New Nevada bill would thwart divorce of Tahoe planning agency
Ryan Summerlin March 13, 2013
LAKE TAHOE — Nevada legislators introduced a bill Monday to repeal an effort to pull the state out of the Tahoe Regional Planning Agency.
The Senate Committee on Governmental Affairs introduced Senate Bill 229 on Monday. The bill would completely repeal 2011’s Senate Bill 271, which threatens to pull Nevada out of the bistate planning agency in October 2015 if certain changes to the agency aren’t made. SB 271 authorizes Nevada’s governor to postpone the withdrawal until October 2017 under certain circumstances.
One of the most significant changes sought by SB 271 was the passage of an updated regional plan guiding development and land use throughout the Lake Tahoe Basin.
The TRPA’s Governing Board passed its Regional Plan Update in December. The Sierra Club and Friends of the West Shore sued to block the plan’s implementation last month. The environmental groups believe rules in the new plan will not accomplish TRPA’s environmental goals and will cause a new era of over-development at the lake. Proponents of the RPU contend the new rules will help ease burdensome restrictions on basin residents and businesses, while helping advance protection of Lake Tahoe.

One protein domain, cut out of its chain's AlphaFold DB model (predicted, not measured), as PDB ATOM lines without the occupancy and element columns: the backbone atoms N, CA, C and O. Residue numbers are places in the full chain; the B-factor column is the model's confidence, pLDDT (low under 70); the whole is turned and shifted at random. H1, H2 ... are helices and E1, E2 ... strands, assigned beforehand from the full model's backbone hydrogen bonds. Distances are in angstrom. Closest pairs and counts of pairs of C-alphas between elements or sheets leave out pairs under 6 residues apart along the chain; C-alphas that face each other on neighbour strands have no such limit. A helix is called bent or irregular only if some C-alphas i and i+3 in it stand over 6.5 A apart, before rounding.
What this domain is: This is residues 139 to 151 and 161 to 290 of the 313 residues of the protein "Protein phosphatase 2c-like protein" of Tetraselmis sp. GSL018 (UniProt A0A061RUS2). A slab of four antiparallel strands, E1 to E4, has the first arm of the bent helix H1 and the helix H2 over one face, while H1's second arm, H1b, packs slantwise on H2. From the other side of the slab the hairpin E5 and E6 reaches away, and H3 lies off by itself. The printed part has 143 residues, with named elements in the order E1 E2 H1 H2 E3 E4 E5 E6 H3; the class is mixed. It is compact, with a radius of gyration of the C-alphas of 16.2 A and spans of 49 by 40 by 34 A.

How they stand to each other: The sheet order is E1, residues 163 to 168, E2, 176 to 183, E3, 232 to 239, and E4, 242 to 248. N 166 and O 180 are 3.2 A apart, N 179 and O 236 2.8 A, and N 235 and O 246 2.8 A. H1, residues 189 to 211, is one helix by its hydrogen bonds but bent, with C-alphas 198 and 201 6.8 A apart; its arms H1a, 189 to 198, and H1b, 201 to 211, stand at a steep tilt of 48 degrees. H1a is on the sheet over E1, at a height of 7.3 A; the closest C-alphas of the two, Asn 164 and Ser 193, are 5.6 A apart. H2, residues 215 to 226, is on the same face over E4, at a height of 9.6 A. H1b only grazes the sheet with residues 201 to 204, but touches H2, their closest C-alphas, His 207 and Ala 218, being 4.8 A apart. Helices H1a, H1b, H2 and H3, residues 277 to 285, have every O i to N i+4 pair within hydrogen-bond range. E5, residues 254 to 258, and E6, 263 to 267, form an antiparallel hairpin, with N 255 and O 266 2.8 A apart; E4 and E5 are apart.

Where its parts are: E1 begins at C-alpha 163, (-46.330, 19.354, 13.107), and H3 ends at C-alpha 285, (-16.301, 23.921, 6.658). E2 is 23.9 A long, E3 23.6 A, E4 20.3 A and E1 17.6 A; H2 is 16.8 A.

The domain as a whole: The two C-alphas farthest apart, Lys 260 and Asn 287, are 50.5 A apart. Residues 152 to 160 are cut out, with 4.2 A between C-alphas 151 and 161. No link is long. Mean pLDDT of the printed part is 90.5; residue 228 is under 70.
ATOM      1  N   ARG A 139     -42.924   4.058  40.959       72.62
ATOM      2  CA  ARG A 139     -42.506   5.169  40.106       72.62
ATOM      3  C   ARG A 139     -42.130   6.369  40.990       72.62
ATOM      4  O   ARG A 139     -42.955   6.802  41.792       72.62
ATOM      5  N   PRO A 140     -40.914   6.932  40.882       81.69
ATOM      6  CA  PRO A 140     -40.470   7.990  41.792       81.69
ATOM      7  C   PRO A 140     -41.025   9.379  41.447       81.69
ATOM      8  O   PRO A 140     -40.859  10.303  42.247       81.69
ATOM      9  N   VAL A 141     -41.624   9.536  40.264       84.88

The League to Save Lake Tahoe and Nevada Conservation League have urged legislators to repeal SB 271, especially in light of the RPU’s passage. Maintaining TRPA’s Compact is key to protecting the lake, according to the groups.
“Although the passage of SB 271 was a black eye for Nevada, we are committed to make sure that it does not result in the destruction of the Tahoe Planning Compact and the health of the lake,” the Conservation League wrote in a statement this week.
In December, Nevada Secretary of State Ross Miller, a supporter of SB 271, said he would favor repeal of the legislation if TRPA passed its RPU and the plan did not face a court challenge. Miller was not immediately available for comment Tuesday afternoon.
Sen. James Settelmeyer, R-Minden, who sponsored SB 271, said the environmental group’s challenge to the RPU shows the need for the legislation to continue.
“Obviously to me the lawsuit proved that SB 271 still needs to be in play,” Settelmeyer told The Associated Press.
California legislators introduced a bill last month that would resurrect the California Tahoe Regional Planning Agency if Nevada pulls out of the TRPA. SB 271 includes the creation of a Nevada Tahoe Regional Planning Agency if the state pulls out of the TRPA.
A hearing date for Senate Bill 229 has not been set. The first court date in the environmental group’s challenge to the RPU is also yet to be scheduled.